Before COVID, Hanauma Bay saw up to 6,000 visitors per day, but will now be limited to 720 per day. Prior to the first efforts to limit visitors, it saw many times more. After it was closed due to COVID in March, the bay started to heal following decades of abuse. Water quality and clarity improved without the visitors, their sunscreen, and the bread and other food they fed the fish.
The marine ecosystem and its plethora of colorful coral and fish have since clearly begun to restore. Endangered species found there including sea turtles and monk seals have been seen in greater numbers.
Friends of Hanauma Bay.
That is the not for profit organization that closely monitors everything happening within the bay. Their president, Lisa Bishop, said that water visibility has improved 64% since before the shutdown. She also noted that it is the first time in four decades that dangerous sunscreen chemicals have not been in the water.
Since the closure, larger species and an abundance of tropical fish have returned making it worth the wait to enter.
Pristine ecosystems in recovery
More than a decade ago, new efforts got underway to restore Hanauma Bay. Due to long-term abuse and overuse, with millions of annual visitors, 30 years ago Honolulu unveiled a plan to restore the bay by implementing restrictions including visitor counts, and the creation of educational programs. Then in 2002, the Hanauma Bay Marine Education Center opened. It is there that visitors watch a short video supporting efforts to restore this special place when we visit. Further back, in 1967, Hawaii first designated the 100 acre Marine Life Conservation District.
New opening hours (Closed Monday and Tuesday).
Hanauma Bay Nature Preserve is now open from Wednesday through Sunday. Entrance is permitted from 8am to 2pm, and the preserve closes at 4 pm. Check online for changes or call them at (808) 768-6861.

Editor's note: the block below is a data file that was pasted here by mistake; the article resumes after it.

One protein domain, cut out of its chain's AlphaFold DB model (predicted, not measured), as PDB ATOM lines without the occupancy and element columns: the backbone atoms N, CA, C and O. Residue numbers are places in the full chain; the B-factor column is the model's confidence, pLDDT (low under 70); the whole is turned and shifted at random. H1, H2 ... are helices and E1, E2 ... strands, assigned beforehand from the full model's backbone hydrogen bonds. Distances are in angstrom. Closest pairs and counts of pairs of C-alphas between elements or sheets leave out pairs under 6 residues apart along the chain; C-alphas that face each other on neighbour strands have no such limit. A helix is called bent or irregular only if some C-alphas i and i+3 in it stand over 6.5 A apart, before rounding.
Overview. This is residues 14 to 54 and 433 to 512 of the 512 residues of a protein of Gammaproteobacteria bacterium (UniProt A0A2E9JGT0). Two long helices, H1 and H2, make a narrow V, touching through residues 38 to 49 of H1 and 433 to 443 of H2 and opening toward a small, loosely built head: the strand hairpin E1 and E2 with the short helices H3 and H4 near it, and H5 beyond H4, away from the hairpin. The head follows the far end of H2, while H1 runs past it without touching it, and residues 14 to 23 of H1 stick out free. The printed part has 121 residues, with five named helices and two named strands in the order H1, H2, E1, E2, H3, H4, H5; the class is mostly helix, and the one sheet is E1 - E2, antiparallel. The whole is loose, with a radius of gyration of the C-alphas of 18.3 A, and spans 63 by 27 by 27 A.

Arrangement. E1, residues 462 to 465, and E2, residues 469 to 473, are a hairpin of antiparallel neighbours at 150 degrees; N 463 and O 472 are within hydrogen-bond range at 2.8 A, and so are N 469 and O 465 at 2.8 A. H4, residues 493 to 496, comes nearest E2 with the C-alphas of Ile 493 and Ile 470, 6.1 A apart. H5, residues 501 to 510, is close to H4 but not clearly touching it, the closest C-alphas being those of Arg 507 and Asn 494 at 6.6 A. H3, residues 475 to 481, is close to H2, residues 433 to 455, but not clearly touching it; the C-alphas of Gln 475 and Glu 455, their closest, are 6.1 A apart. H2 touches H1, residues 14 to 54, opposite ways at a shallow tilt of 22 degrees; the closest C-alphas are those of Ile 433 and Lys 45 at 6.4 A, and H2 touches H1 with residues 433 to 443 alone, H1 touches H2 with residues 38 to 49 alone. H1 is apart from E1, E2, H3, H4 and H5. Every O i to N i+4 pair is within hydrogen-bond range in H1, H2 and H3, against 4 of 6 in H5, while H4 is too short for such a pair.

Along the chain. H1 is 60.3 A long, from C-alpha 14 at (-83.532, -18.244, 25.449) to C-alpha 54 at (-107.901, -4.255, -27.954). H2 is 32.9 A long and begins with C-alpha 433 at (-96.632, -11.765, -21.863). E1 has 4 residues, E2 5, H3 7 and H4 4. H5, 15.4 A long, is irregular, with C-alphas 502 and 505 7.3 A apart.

Updated entrance and parking fees.
The cost of admissions is $12 per person for those 13 years and above, while it is free for those up to age 12. Hawaii residents are offered free admission with proper identification. Parking is $3 for visitors and $1 for residents.
There are no commercial activities at Hanauma Bay, which means that commercial vehicles, taxis, and tour groups cannot enter.
Bring your own snorkeling equipment and food.
At this time, the food concessions, gift shop, education center, snorkeling vendor, and lockers remain closed. Those wanting to snorkel must bring their own equipment with them.
Bathrooms and showers are open.
These facilities remain operational.
Online reservation may be next.
Very long lines have been ongoing with people trying to get into the park. It has been suggested that in addition to greatly limiting visitors to the bay, an online system be implemented to help both the bay and its visitors in planning.
Sunscreen at Hanauma Bay.
Starting next month, Hawaii will ban sunscreens deemed unsafe. There will be a prohibition on the sale and distribution of sunscreens which contain oxybenzone and octinoxate. These are chemicals that are found in thousands of sunscreens. This new law becomes effective on January 1, 2021.
“Our natural environment is fragile, and our own interaction with the earth can have lasting impacts…. This new law is just one step toward protecting the health and resiliency of Hawaii’s coral reefs.” — Governor David Ige.